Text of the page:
One of the great things about going to see ‘The Man’ Elvis Costello live is that you are assured of something different every time. His appearance at the Royal Albert Hall this week as part of London’s Blues Fest was no exception. For a musician this seasoned, talented and with such a vast and varied back catalogue is able to traverse the genres with ease and keep his shows fresh and exciting. Last Wednesday evening was in fact something of a one-off double bill for fans of jazz, the blues and rock ‘n’ roll.
In support before the main ‘Attraction’ was 60’s star Georgie Fame with his band The Blue Flames. Turned out in fine suits with slicked back hair, they launched into a slew of his hits from back in the day, these days placing a cool new spin on tunes from his own hits to those of his peers. An extended breakdown of Van Morrison’s ’Moondance’ was a particular highlight. Georgie’s laid back and distinctly Northern intros to the tunes from behind his well-travelled Hammond organ took the audience back several decades through reminisces of his time on the scene, and set the tone nicely for an evening of old school musicianship. They also provided a lovely contrast to the south-American blues stylings that followed – that lovely British emulation of music from across the pond so prevalent from the 1950’s onwards. Before their set was over, Mr Costello himself bounded onstage to provide lead vocals, which geared the audience up nicely for the main event.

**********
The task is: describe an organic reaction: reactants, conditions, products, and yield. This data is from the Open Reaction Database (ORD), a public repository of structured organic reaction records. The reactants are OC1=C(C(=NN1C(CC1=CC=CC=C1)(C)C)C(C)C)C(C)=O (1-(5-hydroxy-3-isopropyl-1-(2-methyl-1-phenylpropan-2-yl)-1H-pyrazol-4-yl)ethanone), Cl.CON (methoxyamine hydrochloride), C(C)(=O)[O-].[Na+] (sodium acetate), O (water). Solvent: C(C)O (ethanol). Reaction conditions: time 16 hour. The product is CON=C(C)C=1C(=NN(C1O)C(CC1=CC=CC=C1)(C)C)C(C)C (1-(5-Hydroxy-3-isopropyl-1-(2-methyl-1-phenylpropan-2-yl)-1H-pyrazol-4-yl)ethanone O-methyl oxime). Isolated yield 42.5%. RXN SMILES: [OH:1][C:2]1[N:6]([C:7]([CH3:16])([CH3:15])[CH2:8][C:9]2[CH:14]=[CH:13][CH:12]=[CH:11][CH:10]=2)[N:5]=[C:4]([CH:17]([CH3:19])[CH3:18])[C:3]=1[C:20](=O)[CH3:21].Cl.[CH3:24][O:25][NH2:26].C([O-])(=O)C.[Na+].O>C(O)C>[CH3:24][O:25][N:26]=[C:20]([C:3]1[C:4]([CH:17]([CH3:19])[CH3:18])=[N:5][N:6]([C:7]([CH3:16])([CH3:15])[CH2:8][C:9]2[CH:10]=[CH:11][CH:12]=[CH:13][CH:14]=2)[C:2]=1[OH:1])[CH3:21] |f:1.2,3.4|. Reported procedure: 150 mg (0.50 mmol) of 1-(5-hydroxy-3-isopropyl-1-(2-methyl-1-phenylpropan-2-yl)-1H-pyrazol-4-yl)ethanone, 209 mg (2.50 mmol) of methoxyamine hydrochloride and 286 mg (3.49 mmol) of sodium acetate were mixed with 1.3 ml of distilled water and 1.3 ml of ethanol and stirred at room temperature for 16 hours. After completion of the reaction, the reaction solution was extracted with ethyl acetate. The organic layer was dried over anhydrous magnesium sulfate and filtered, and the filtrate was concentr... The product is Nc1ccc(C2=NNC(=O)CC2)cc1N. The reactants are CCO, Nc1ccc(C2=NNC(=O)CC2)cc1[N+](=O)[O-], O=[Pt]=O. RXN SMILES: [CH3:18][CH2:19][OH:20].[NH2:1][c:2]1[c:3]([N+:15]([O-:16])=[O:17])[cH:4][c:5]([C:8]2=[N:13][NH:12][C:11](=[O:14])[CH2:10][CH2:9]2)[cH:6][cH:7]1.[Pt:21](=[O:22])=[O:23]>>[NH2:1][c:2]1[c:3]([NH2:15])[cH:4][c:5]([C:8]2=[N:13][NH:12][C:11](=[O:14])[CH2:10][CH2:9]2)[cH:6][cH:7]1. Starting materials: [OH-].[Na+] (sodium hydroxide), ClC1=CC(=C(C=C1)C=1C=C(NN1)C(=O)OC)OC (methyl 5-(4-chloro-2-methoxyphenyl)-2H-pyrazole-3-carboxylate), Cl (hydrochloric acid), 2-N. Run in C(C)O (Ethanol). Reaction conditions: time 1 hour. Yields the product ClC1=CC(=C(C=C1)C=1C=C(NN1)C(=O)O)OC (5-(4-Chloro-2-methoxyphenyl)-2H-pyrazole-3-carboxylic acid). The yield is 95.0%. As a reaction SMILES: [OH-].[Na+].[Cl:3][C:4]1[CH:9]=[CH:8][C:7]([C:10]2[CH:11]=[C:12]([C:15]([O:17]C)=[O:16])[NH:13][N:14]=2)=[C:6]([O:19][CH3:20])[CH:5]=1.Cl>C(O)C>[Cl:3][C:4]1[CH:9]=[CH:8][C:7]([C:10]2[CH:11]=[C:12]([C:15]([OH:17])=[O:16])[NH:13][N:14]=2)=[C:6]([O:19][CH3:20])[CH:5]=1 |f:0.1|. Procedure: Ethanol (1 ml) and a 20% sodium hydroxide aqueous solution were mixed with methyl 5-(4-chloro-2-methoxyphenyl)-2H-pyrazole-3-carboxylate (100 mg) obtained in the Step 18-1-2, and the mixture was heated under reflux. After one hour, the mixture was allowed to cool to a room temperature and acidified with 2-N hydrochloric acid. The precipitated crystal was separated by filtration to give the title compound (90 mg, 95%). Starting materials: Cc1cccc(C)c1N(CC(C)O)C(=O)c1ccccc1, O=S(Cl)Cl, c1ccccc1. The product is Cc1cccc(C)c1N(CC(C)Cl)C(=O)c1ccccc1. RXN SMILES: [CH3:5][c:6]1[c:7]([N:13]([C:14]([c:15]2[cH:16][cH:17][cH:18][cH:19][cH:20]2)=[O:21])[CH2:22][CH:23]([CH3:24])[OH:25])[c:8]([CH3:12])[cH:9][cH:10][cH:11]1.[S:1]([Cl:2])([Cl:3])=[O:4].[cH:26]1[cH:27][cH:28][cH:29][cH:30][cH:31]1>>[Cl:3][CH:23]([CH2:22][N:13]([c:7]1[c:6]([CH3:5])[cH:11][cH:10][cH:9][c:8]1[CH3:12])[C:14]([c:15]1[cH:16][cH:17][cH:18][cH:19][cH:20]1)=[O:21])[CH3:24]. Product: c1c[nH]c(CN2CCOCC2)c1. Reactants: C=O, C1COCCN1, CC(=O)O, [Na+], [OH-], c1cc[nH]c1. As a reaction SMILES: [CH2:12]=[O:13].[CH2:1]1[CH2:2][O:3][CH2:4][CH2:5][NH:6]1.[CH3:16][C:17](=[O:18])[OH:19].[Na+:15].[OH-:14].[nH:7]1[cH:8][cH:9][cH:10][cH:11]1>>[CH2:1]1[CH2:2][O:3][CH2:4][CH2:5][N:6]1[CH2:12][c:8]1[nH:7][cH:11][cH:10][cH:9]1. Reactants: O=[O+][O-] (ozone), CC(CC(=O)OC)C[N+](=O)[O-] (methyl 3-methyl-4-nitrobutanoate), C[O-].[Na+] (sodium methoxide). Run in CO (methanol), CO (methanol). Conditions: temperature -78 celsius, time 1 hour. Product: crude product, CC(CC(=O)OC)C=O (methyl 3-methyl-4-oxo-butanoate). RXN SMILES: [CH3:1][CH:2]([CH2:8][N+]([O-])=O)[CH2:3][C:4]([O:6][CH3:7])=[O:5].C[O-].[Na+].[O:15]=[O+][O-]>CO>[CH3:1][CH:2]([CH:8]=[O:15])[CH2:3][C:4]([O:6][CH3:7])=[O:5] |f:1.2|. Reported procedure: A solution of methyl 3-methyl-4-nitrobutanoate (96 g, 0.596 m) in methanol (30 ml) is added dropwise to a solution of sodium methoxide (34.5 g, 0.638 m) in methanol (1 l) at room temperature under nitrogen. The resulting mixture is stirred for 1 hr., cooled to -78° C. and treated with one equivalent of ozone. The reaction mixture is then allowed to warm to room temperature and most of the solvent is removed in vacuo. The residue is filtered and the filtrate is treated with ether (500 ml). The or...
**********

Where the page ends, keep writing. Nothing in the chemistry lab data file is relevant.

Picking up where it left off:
Billed as a solo performance and intended to be so, this proved to be not quite the case once the show got underway. The (count ‘em) six guitars set -p gave the impression that a major band were going to arrive, but this is only because Elvis proceeded over the next two hours to play every last one of them himself. However, on finding original Attraction and virtuoso pianist Steve Naïve available at the last moment he gave him almost joint billing so he could lend his inimitable sound to a number of their hits, from the darker Pills and Soap to the more jubilant Oliver’s Army. Having played in support himself on a number of recent occasions in Hyde Park for the likes of Sir Paul McCartney and Ray Davies, it was great to see Mr Costello headlining again – a position he feels all too at ease with. In fact with his now trademark three piece suits, colourful shoes and wide-brimmed hats, getting the crowd going while chewing gum throughout he is one of the more laid back performers the UK’s ever seen play such major venues.
His set list was a masterpiece of stripped-back arrangements from his songbook, letting his vocal do most of the work on the gentler numbers such as Good Year for the Roses, through a slew of acoustic numbers from his moodier 2002 album When I Was Cruel before some serious rocking out on electric guitar for a selection of his earlier, punk-era material. Mr Fame then re-joined him on stage, given neither musician could resist their first occasion to play together in their lengthy careers. Fittingly for the Liverpudlian uber-talent, he ended this pared-back show without the use of the microphone, quieting the audience down so they could take in his voice unaided by technology before sending them out into the winter evening. A unique, class act whose finest work may still be yet to come.
Elvis Costello // Blues Fest at the Royal Albert Hall // 2/11/14.
Words > Roy Swansborough